New Year's Resolutions for Advancing Guitar Players
14 IDEAS FOR IMPROVING IN 2014
If being a better guitar player is one of your New Year’s resolutions here are some great ideas to help you accomplish that goal. Winter is here, the days are short and the nights are long. Now is the perfect time of the year to get away from the TV and spend some extra time improving your playing. (You may have read this last year but it's always a great refresher for each new year.)
1. Take private lessons-- Either Skype or in person will make you accountable to practice and motivated to improve. It’s always good to have a qualified teacher watch and hear you play, they can not only teach you but also trouble shoot your playing and set you on the right path. There is usually too much information to remember so record your lesson, so you can go back to it and work on all the points covered. Set up your next lesson date while taking a lesson so you have a deadline. Give yourself sufficient time to learn all the material, 2-4 weeks is usually plenty. Don’t give yourself too long or you’ll procrastinate and never take another lesson. For more information about Skype lessons go to http://www.guitarcollege.net/1on1lessons.html
2. Attend a workshop or conference--Our workshop alumni come back over and over again. Not only is it a fun and affordable vacation but it keeps them motivated to improve. Sharing ideas and insights with other students is also very helpful. There are local music stores or church clinics, workshops or conferences that you can attend. We hold an annual jazz workshop in Yosemite http://www.guitarcollege.net/workshop.htm. You’ll master some jazz standards then play them live with a rhythm section. We have students at many levels so jump in and enjoy the fun.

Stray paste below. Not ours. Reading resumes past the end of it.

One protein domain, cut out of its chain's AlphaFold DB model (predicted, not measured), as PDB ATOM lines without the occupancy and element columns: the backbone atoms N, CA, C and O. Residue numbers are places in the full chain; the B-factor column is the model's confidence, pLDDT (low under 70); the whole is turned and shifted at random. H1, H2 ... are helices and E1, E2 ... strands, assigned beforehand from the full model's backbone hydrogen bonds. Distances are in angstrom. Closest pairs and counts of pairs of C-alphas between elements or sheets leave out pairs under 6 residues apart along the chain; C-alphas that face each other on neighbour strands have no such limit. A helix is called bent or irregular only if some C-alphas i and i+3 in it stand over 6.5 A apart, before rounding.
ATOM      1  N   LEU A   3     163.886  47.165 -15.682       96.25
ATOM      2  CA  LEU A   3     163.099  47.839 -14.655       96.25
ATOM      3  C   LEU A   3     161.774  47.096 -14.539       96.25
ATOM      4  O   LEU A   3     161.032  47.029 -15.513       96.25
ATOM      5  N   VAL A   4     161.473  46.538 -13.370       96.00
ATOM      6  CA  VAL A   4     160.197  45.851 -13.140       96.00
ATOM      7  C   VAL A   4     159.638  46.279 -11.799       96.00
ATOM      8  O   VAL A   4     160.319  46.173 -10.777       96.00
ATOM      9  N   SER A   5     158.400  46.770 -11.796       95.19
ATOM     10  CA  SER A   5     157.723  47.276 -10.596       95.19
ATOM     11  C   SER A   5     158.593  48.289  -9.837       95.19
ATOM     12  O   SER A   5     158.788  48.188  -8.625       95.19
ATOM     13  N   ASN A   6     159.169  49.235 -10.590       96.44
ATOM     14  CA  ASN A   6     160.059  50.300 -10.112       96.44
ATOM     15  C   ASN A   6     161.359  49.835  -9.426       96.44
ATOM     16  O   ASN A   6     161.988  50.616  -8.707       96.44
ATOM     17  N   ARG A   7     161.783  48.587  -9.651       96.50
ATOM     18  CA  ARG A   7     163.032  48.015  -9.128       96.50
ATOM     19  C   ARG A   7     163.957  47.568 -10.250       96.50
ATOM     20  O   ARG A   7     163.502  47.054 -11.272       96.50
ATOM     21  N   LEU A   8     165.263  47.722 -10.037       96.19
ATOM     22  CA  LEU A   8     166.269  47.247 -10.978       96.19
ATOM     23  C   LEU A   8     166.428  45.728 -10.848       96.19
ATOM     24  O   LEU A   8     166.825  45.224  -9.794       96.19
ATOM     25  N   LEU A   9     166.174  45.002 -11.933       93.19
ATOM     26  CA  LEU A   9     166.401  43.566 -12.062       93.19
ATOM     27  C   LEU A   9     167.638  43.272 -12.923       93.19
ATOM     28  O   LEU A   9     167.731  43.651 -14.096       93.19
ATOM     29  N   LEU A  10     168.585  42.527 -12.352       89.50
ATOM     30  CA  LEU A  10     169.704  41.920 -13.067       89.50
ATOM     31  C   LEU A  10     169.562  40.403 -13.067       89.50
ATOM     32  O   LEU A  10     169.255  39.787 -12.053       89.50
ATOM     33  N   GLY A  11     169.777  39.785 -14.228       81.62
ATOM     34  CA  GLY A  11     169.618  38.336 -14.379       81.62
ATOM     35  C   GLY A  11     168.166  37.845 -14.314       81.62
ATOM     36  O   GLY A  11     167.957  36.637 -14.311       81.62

3. Get a gig--Even if it’s for free, start somewhere! You can find open mic nights or jams sessions at local coffee houses, restaurants, book stores, bars or libraries. Consider doing special music at your church or entertaining at a hospital, convalescent home or school. If you would prefer to perform with others often your community center or local college will have a band you can join.
4. Get a music buddy, group or band--Playing alone all the time can get lonely and boring. Playing with others makes you accountable to someone else and will encourage you to practice. Meet weekly or monthly, and stride to learn some new tunes together. Find another guitarist, a bass player, keyboard player, a vocalist or all of the above with musical interests similar to yours. Start a guitar club at your church or in your community. If you don’t know anyone, Craigslist and music store bulletin boards have ads for musicians and bands. You can either answer an ad or post one.
5. Practice something new—Learn something that you’ve always wanted to learn. Most players practice the same old licks, solos and songs for years and wonder why they haven’t improved. Find some learning material compatible with both your musical taste and skill level. www.99centGuitarLessons.com might have just what you need. Better to error on the side of material being too simple and mastering the piece then moving up in difficulty. Even 20 minutes a day working on something new will help your playing.